Friday, November 17, 2006
Mountain Home: The Wilderness Poetry of Ancient China translated by David Hinton
Taking a little food, a light walking-stick,
I wander up to my home in quiet mystery,
the path along the streams wandering far away
onto ridgetops, no end to this wonder at
slow waters silent in their frozen beauty
and bamboo glistening at heart with frost,
cascades scattering a confusion of spray
and broad forests crowding distant cliffs.
from "Climbing Green-Cliff Mountain in Yung-Chia" by Hsieh Ling-yun (385-433)
I want to be there on the path looking down on the running streams and up at the green and rocky mountains.
Many of the poems in Mountain Home: The Wilderness Poetry of Ancient China translated by David Hinton make me feel this way. They paint beautiful pictures of what were remote places, far from the overcrowded cities, political corruption of government, and destruction of war. Reading a series of these poems is like examining a line of ancient paintings with little boats on lakes surrounded by peaks. Each tells a quiet story.
Nineteen poets ranging from 5th to 12th century China are profiled in this book. While some chose the wilderness life, others were political exiles. The poems themselves can be seen as a criticism of the prevailing way of Chinese life of the time, but the modern reader can only find hints of how spoiled the cities were. They instead get a poetic tour of the wilderness.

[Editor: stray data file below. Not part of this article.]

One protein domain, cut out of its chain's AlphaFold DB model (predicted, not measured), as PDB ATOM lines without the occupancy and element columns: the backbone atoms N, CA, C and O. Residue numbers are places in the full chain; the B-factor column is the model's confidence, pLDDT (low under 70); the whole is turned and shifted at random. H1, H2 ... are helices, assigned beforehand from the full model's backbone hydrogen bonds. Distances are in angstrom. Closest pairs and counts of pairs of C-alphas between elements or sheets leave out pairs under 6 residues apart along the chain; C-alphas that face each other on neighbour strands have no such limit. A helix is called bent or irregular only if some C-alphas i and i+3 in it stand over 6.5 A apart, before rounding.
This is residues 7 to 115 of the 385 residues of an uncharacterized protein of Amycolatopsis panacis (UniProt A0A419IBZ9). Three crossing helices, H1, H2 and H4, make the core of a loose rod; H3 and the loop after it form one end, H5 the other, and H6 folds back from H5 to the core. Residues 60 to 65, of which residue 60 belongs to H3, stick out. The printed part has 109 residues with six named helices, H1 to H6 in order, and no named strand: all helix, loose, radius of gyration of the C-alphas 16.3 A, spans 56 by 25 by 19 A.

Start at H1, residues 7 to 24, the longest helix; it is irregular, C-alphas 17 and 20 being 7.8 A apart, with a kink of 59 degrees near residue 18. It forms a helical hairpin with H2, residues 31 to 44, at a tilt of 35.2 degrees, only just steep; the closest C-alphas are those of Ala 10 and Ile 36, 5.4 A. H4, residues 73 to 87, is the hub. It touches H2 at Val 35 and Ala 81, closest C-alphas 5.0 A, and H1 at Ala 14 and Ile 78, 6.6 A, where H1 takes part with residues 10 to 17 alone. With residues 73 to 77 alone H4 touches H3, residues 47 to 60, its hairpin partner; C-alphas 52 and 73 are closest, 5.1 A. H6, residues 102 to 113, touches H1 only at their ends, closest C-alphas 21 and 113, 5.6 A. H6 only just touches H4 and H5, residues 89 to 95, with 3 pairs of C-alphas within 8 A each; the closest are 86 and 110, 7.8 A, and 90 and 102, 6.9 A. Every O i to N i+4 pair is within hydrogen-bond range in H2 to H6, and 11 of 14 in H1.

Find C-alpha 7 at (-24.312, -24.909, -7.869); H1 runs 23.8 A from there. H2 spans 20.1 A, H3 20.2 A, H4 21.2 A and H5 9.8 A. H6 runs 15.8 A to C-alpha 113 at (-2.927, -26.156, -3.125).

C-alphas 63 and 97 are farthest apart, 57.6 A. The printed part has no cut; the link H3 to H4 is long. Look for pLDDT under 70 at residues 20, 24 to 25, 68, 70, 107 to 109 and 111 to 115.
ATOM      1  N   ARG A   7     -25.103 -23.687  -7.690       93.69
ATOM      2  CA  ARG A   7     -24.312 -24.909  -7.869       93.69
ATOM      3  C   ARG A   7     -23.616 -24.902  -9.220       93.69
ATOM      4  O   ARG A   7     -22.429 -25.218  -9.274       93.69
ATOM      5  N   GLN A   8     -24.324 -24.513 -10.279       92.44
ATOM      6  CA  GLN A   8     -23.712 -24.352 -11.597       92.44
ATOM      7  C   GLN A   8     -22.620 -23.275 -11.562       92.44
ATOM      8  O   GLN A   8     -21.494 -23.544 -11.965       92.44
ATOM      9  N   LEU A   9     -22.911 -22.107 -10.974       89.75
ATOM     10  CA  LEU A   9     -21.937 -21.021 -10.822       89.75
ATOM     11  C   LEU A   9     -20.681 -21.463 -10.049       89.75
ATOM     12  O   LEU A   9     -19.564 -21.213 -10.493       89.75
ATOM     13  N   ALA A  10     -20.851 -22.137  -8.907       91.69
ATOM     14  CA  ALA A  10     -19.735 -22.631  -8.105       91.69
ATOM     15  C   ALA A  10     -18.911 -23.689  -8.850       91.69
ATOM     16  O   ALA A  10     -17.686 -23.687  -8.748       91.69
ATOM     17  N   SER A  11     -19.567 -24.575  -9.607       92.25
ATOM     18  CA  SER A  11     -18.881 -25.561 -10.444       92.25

The modern reader may notice two things. First, the geography is not named for presidents or generals. Cold Mountain, Tremor Lake, Helmet Peak, and Three Gorges are typical names. Second, some titles are as descriptive as the poems themselves. I liked the title "Following the Trail Up from Deva-King Monastery to the Guesthouse Where My Friend Wang Chung-hsin and I Wrote Our Names on a Wall Fifty Years Ago, I Find the Names Still There" on page 244.
The modern reader wanting to forget Iraq, Enron, gang crime, and congressional scandal may find escape in these poems.
a thousand cliffs, ten thousand canyons,
I've wandered until I've explored them all,
from Climbing Mountains in Dream by Po Chu-i (772-826)
Don't you want to be there?
Mountain Home: The Wilderness Poetry of Ancient China, translated by David Hinton. New York: New Directions, 2005. ISBN 0811216241